For example, if you drove for Uber all year but didn’t report any of your Uber earnings on your taxes, you would likely receive a CP2000.

This is because Uber is required to send both you (the Uber driver) and the IRS a copy of your 1099 which details your Uber earnings for the year. If the IRS detects that your tax return did not include the income you received from driving for Uber, it will trigger a CP2000 notice.

In our cryptocurrency case above, the reason John received a CP2000 is because Coinbase sent the IRS a 1099-K detailing his crypto activity of $292,427 (as seen in the picture below).

CP2000 Coinbase

The Problem With 1099-K

As explained in our blog post about Form 1099-K for crypto, 1099-K is an informational form used to report credit card transactions and third party network payments received during the year.

The gross amount of the reportable payment on your 1099-K does not represent any gains or losses you need to report to the IRS. It solely reports the gross proceeds from all transactions you’ve made on the network—in this case Coinbase.  

This is the problem with this form. Instead of reporting gains and losses (which are the real numbers you need for tax reporting), 1099-K sums up all of your trades and sells that happened within your Coinbase account and reports that number to the IRS. This makes it look like you had huge amounts of unreported income on your tax return.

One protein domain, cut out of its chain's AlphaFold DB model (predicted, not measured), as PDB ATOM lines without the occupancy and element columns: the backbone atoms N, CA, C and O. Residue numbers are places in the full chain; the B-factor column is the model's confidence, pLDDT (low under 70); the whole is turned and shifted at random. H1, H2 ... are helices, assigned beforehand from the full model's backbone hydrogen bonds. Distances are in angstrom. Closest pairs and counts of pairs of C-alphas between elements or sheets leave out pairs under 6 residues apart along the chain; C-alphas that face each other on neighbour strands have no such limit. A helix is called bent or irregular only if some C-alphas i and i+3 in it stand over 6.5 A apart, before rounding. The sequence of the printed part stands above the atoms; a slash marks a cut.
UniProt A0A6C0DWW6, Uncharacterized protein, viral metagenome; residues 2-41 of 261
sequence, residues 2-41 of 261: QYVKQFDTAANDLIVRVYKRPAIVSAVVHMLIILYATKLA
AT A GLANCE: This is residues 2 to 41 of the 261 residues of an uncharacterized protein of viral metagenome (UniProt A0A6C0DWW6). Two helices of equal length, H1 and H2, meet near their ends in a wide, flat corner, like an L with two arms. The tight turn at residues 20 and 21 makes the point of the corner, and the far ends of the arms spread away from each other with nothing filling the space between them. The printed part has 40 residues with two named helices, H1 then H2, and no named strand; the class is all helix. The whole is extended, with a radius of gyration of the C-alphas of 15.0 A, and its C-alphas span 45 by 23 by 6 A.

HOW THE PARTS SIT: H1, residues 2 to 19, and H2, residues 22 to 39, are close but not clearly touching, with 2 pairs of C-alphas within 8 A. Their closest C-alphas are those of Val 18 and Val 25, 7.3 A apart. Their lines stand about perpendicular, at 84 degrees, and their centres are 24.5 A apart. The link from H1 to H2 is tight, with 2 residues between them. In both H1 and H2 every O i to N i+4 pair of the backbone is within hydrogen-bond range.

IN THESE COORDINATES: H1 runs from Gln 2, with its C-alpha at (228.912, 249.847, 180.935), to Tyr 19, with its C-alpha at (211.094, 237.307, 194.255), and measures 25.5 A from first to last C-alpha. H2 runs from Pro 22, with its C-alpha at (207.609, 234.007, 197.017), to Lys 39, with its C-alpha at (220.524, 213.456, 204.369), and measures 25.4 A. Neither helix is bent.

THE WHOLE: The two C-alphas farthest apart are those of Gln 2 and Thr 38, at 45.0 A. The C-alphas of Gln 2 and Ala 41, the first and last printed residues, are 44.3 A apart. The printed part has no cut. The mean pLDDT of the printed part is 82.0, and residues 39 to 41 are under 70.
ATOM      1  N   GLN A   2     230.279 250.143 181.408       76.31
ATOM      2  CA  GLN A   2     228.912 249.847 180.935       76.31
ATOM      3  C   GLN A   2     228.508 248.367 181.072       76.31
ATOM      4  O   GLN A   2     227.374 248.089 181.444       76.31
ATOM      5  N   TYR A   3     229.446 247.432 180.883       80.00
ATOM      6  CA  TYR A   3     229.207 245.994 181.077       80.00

1099-K was never meant to be a form for cryptocurrency exchanges to use to report income. It was designed to report earnings from platforms where you are being paid directly by third party merchants like Uber, Lyft, and Etsy. The form does not make sense in the context of cryptocurrency exchanges, and yet, many prominent exchanges like Coinbase have decided it is the 1099 they are going to use to report customer earnings information.


How Can You Solve the Issue?

If you received one of these notices, it’s smart to speak with your tax advisor.

The misunderstanding can likely be resolved by drafting a simple response letter to the IRS explaining the situation and proving to them what your actual gains and losses were. Here is a sample response letter you can use.

If you haven’t done so already, you should also calculate your gains and losses from all of your trading activity during the year in question so that you have proof for the IRS what your true income was.

You can do this by hand, or you can use cryptocurrency tax software like CryptoTrader.Tax to automatically create your crypto tax reports for you.

Have Any Questions?

If you have any questions about the specific scenario you are in, our live chat customer support team would be happy to help! You can reach us from our live chat widget on our homepage.

This post is for informational purposes only and should not be construed as tax or investment advice. Please speak to your own tax expert, CPA or tax attorney on how you should treat taxation of digital currencies.